Chilled Sesame Noodles

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There's good reason to believe that cold sesame noodles were first brought to New York 40 years ago by chef Shorty Tang at Hwa Yuan in Chinatown. Since then, chilled sesame noodles have been a ubiquitous part of Chinese takeout. At Junzi, sesame noodles have been one of our signature dishes since we opened, thanks to a deeply flavorful, carefully layered sesame sauce made of pure sesame paste, aromatics, and fermented tofu. Finish off the dish with chile oil and it's a classic—but not like one you've had before. 

bowl of Lucas Sin's chilled sesame noodles
Photo: Emily Kordovich
Active Time:
25 mins
Total Time:
25 mins
Servings:
4

Ingredients

  • 1 tablespoon neutral-flavored oil

  • 12 ounces thin flour "yangchun noodles", Chinese egg noodles, or other thin egg noodle

  • 1 cup Chinese sesame paste

  • 1 block furu (fermented tofu), from 13-ounce jar 

  • 4 ½ tablespoons toasted sesame oil

  • ¼ cup light soy sauce

  • 3 tablespoons sugar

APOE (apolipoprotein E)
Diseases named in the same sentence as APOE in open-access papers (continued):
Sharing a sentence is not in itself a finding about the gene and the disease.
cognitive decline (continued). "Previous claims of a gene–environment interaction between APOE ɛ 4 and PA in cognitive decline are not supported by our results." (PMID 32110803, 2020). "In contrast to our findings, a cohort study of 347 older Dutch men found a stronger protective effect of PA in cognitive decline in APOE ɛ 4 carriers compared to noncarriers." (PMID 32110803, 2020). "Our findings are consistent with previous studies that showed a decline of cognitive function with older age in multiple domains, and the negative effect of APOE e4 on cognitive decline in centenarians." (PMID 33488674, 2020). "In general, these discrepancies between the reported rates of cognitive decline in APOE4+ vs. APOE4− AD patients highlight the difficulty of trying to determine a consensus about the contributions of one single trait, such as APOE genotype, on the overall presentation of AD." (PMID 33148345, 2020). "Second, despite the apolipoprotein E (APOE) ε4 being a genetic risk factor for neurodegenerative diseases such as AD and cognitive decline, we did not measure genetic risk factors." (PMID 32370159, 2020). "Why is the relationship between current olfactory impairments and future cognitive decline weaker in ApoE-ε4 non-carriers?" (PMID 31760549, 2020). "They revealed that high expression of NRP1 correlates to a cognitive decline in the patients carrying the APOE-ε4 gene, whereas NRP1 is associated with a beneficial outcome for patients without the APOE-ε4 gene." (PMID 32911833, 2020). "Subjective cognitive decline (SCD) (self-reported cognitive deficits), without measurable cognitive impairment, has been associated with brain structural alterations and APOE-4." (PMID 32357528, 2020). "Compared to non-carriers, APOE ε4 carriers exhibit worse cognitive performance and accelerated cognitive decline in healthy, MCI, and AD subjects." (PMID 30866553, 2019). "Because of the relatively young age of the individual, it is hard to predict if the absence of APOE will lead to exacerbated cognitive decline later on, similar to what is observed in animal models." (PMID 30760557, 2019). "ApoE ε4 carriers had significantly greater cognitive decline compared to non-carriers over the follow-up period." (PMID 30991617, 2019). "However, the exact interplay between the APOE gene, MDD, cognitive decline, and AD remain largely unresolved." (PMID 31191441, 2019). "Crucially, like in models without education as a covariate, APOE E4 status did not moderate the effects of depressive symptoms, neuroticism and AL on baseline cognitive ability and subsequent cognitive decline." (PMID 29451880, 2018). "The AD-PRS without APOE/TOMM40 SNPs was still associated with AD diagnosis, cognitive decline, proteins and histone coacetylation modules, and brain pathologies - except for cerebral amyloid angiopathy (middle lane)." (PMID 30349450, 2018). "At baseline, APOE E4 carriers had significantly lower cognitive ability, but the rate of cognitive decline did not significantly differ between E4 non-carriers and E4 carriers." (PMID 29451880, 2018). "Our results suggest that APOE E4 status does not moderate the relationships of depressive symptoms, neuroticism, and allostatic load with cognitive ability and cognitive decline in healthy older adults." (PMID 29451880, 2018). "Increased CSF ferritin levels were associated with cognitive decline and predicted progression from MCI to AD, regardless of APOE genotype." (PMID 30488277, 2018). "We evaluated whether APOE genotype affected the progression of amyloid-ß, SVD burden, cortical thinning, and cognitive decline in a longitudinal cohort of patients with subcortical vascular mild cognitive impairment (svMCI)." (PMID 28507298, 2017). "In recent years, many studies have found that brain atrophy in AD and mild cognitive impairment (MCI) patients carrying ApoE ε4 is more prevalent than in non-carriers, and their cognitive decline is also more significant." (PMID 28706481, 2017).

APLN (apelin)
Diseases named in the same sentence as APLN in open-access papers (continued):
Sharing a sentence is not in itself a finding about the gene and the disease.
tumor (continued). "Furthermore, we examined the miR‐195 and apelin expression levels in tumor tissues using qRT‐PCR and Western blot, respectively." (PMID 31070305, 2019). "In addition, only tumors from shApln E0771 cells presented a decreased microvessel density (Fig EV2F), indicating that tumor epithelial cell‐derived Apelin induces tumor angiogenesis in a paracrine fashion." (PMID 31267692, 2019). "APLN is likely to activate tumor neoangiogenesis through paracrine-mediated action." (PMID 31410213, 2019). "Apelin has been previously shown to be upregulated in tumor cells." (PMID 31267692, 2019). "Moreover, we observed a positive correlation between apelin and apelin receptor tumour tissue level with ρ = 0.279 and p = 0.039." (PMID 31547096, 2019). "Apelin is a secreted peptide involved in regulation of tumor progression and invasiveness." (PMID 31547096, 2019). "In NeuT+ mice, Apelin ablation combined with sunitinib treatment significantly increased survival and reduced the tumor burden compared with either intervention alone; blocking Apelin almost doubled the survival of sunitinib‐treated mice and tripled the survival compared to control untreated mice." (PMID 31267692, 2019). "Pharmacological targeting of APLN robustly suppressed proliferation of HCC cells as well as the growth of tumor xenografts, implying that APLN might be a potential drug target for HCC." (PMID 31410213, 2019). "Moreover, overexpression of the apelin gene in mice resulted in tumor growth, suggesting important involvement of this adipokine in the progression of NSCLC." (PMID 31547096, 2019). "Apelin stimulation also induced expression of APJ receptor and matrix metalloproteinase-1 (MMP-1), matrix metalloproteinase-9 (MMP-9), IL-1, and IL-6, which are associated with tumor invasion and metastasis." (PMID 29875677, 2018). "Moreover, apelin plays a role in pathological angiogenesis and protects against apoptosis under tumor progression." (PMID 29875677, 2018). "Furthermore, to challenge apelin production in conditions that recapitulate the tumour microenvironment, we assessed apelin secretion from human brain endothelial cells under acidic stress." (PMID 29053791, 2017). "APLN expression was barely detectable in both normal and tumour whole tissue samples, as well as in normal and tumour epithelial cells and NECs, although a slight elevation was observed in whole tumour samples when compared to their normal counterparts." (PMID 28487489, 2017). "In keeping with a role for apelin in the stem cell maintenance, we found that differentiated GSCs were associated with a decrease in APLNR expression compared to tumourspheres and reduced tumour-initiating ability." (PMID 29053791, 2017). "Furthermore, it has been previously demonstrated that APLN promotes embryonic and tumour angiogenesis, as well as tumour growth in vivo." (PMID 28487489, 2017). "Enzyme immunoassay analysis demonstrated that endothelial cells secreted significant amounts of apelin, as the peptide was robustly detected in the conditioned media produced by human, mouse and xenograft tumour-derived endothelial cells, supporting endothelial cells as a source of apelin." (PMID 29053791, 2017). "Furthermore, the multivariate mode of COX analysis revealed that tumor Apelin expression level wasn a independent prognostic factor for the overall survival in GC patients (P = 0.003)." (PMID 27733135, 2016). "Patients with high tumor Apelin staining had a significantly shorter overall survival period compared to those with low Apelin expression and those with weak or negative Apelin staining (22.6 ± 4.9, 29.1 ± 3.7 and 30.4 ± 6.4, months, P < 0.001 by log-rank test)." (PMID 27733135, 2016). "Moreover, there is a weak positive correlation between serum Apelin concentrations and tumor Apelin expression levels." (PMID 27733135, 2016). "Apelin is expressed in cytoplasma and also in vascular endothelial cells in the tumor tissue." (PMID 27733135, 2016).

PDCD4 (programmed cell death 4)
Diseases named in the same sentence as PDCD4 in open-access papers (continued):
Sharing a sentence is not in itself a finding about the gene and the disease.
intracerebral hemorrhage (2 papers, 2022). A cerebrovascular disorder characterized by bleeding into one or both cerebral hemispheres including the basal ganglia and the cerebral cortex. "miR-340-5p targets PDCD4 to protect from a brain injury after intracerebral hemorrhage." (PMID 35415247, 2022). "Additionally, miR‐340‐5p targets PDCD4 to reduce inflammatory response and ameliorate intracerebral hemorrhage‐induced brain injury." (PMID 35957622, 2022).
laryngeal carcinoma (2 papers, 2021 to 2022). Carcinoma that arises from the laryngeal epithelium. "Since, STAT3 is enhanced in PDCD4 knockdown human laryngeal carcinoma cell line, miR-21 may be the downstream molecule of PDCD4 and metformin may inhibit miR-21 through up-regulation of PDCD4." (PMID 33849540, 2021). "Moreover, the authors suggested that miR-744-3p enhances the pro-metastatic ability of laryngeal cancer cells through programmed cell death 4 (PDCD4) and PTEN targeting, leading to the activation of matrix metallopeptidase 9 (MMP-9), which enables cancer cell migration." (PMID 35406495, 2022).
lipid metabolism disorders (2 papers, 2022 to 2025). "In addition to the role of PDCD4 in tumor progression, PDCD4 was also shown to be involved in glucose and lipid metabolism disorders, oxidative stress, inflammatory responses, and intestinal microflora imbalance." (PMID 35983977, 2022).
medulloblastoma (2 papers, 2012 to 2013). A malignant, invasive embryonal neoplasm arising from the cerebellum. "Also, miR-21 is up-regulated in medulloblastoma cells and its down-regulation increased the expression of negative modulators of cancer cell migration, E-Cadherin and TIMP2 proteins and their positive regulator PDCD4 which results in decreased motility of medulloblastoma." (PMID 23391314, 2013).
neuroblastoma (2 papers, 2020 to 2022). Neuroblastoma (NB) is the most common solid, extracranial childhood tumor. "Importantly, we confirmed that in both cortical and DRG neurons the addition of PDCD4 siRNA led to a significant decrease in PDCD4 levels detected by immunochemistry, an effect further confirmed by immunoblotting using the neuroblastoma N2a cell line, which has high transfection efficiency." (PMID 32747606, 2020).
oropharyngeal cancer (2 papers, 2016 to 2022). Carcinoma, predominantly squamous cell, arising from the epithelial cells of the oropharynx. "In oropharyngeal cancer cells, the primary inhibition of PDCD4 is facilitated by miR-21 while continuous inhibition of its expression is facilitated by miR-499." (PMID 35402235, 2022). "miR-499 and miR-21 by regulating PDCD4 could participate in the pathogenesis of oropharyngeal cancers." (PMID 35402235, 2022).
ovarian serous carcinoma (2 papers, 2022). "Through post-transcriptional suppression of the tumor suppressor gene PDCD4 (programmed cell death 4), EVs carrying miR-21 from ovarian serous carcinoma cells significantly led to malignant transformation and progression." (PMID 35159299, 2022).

• 2 ½ tablespoons  Chinese black vinegar

  • ½ tablespoon dark soy sauce

  • ½ tablespoon Sichuan peppercorn oil

  • ½ tablespoon salt

  • 1 tablespoon mayonnaise, preferably Kewpie

  • ¼ cup cup water (about)

  • Sliced scallions, for serving

  • Chile oil, for serving

  • Toasted sesame seeds, coarsely ground using a mortar and pestle, for serving

Directions

  1. In a small skillet, heat the oil just until it begins to shimmer. Transfer to a medium bowl and let cool. Cook the noodles according to the package directions. Drain and toss with the oil in the medium bowl or on a small rimmed baking sheet. Cover and refrigerate until cold.

  2. In a small bowl, whisk the sesame paste and furu until smooth. Add the sesame oil, light soy sauce, sugar, black vinegar, dark soy sauce, sichuan peppercorn oil, and salt and whisk until smooth. Whisk in the mayonnaise and then whisk in enough of the water until a thin creamy, silky sauce forms.

  3. Divide the noodles among bowls; drizzle the sesame sauce on top. Garnish with the scallions, chile oil, and sesame seeds.

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